Syria's next civil war
Why a violent clash between moderate and Islamist rebels could be a good thing
There could soon be a civil war within a civil war in Syria.
On Wednesday, a town on the Turkish border long held by moderate rebel group the Free Syrian Army was overrun. Several of their soldiers were killed, and as many as 100 others taken prisoner. Inside the town, opposition activists and journalists were rounded up.
This may read like a description of a successful offensive by the regime of dictator Bashar al-Assad. But in fact, the Free Syrian Army lost the town of Azaz to another prominent rebel group, the al Qaeda-aligned Islamic State in Iraq and Syria (ISIS).
Tensions between the two groups had been growing for some time, with ISIS announcing last week that it would soon launch an anti-FSA operation in northern Syria dubbed "Expunging Filth." And when fighting erupted into the open this week, there was a sense of the inevitable. "We knew this would happen from day one," Abu Admad, an activist with the FSA, told The Independent's Richard Hall. "From the moment foreign fighters came flooding into the country saying they were fighting for jihad and for Sharia we knew it would end like this."
The violence in Azad doesn't mean the FSA and ISIS are now in a full-scale war. "But this is a pretty strong sign it's coming," said Max Fisher at The Washington Post. And if war does break out between the ultra-radical Islamists and their more secular rivals, ISIS will likely have the upper hand. The Islamist outfit has benefited from a flood of weapons and funding sent by its patrons across the Gulf, unlike the FSA, whose backers in the West have provided little arms and ammunition.
Furthermore, ISIS's estimated 7,000 to 10,000 fighters — many of whom are foreign jihadists — have earned a fierce reputation on the battlefield. They have often taken the lead on the front lines, and last month played a key role in the takeover of Menagh air base north of Aleppo, which had held out for two years before an offensive that involved ISIS suicide car bombers, a weapon few opposition groups are willing to deploy.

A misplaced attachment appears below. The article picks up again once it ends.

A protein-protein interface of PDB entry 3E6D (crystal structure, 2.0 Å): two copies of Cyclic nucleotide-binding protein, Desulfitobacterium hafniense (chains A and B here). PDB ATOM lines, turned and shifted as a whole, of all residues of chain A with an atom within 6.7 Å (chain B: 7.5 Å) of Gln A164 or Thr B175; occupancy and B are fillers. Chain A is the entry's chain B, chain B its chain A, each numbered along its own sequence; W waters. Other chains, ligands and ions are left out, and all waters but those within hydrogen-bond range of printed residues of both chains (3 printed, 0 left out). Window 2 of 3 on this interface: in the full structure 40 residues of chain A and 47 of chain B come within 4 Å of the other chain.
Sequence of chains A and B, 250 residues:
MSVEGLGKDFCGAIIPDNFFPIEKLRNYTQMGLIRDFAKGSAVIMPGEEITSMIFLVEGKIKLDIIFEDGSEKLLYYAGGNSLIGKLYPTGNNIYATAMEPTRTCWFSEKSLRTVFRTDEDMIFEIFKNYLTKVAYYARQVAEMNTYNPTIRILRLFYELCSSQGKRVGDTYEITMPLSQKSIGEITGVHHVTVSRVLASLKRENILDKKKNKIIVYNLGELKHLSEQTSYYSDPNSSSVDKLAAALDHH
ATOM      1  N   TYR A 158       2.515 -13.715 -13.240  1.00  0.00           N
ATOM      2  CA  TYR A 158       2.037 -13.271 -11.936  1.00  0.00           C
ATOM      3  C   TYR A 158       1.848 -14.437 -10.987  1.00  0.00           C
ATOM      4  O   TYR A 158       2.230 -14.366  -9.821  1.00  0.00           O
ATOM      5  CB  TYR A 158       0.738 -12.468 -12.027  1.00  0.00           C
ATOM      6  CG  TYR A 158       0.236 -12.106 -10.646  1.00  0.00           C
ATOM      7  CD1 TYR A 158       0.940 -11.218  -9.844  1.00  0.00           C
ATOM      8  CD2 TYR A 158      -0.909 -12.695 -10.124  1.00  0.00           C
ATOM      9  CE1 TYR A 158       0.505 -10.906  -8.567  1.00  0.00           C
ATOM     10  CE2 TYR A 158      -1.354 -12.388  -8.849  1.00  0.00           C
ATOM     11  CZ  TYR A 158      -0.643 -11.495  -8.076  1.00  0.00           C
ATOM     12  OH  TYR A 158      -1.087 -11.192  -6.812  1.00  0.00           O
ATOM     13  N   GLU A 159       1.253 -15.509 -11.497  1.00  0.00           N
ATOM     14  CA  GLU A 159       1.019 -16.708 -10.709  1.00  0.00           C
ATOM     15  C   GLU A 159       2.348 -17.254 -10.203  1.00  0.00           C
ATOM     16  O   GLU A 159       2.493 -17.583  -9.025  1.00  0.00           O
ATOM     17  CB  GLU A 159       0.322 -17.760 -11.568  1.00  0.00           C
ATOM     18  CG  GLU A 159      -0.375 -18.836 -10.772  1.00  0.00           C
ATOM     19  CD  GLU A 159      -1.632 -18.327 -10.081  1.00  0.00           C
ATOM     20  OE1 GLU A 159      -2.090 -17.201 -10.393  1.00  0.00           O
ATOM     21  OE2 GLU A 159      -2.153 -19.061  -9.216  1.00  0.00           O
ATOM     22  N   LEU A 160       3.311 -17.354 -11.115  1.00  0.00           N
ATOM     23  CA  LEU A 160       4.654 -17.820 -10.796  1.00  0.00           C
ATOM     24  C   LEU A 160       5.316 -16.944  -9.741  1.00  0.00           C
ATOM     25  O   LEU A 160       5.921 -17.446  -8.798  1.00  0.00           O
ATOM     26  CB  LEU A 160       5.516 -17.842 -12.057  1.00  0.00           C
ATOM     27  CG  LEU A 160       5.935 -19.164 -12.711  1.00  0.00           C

In the short term, rebel in-fighting can only spell more bad news for ordinary Syrians. If ISIS displaces the FSA, more Syrians will be forced to live under the group's fierce brand of Islamic law. Already, smoking has been banned on the streets of Azaz, one resident told the BBC.
A civil war within the rebellion will also strengthen the Assad regime, which can sit back and watch as its two biggest enemies slaughter each other. And since Assad already has a slight advantage in the war — thanks to the fighting expertise of his Lebanese allies, Hezbollah — this outbreak of intra-rebel fighting will shore up the dictator's belief that he will eventually triumph on the battlefield. In the meantime, he can ignore the U.S.'s efforts to secure a negotiated peace deal.
Still, some analysts think this widening schism between ISIS and more moderate elements of the opposition could ultimately be a good thing. The Supreme Military Council (SMC), the Western-backed group that is attempting to organize the FSA, knows it "can't defeat the regime alone," Paul Salem, director of the Carnegie Middle East Center, told TIME's Aryn Baker. "And they know that the U.S. won't let them win if that means letting [the Islamists] win." But if the FSA and ISIS go to war, the U.S. would be more inclined to ship guns and missiles to the moderate rebel group, knowing they are unlikely to fall into the hands of anti-Western jihadists, who would just as soon kill Americans as regime soldiers.
The Free Syrian Army is already using the battle in Azaz in its campaign for more American military aid. "We cannot fight on two fronts," FSA spokesman Louay al-Miqdad told Hall. "Don't leave us between Assad, Hezbollah, and al Qaeda."